Stay Away from the (Temperature) Danger Zone

Trust20 Contributors

September 17, 2021

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The USDA Food Safety and Inspection Service defines the Temperature Danger Zone as the range of temperatures between 40°F and 140°F. This temperature range creates an environment where dangerous bacteria can rapidly grow – sometimes doubling in number in just 20 minutes. There is one simple, essential rule: keep hot foods hot and cold foods cold.

Minimum Internal Temperature

While any food could potentially host dangerous pathogens, foods we typically think of as “perishables” tend to grow contaminants at a much more prolific rate. In the realm of safe food handling practices these are known as TCS Foods, or foods that need time and temperature control for safety. There are six factors that affect bacterial growth in food: time, temperature, moisture, acidity, nutrients, and oxygen – and TCS Foods are most likely to be affected by all six factors (SmartSense).

The list of these foods includes milk and dairy products, eggs, meat (beef, pork, and lamb), poultry, fish, shellfish and crustaceans, baked potatoes, tofu or other soy protein, sprouts and sprout seeds, sliced melons, cut tomatoes, cut leafy greens, untreated garlic-and-oil mixtures, and cooked rice, beans, and vegetables (Gordon Food Service).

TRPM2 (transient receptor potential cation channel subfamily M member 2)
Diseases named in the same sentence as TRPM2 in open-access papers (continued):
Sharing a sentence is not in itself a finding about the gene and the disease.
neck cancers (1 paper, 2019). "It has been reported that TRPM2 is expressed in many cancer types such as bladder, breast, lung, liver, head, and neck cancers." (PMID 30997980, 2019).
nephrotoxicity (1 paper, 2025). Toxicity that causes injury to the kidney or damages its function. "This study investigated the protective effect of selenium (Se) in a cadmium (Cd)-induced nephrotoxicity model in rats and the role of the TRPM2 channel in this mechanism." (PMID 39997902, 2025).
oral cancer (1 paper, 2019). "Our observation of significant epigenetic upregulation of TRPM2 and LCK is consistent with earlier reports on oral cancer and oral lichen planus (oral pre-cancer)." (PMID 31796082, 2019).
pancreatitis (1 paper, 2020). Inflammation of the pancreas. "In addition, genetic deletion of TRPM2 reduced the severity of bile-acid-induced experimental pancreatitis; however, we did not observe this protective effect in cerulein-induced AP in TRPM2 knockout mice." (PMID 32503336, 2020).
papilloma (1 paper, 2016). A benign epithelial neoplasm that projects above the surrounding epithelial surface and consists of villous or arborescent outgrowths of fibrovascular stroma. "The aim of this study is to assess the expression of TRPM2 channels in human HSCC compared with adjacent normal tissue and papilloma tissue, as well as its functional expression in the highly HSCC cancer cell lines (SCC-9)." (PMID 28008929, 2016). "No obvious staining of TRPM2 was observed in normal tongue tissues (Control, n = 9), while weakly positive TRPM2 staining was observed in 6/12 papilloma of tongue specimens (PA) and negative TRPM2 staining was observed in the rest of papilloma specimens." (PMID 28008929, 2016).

Time and Temperature Control Cheat Sheet:

  • Never leave food out of refrigeration for more than two hours.
  • Keep hot food hot (at or above 140 °F) with chafing dishes, steam tables, slow cookers, etc. – especially if you aren’t serving it right away
  • When reheating foods, they should always be reheated thoroughly to an internal temperature of 165°F. Make sure foods are covered and rotated so they heat evenly.
  • Keep cold food cold (at or below 40 °F) by placing food in containers in coolers filled with ice or packed with ice packs.
  • The improper cooling of cooked foods is the most common cause of foodborne illness. TCS Foods must pass through the Temperature Danger Zone as fast as possible – two hours or less – to prevent this.
  • Always reduce the size of a dish to efficiently begin the cooling process. Ice-water baths, Ice paddles, Blast or tumble chillers, and using cold water as an ingredient are all safe and effective methods to cool foods.

Want to dive deeper? Check out food handler online training with Trust20's ANSI-accredited Food Handler Certificate course today!

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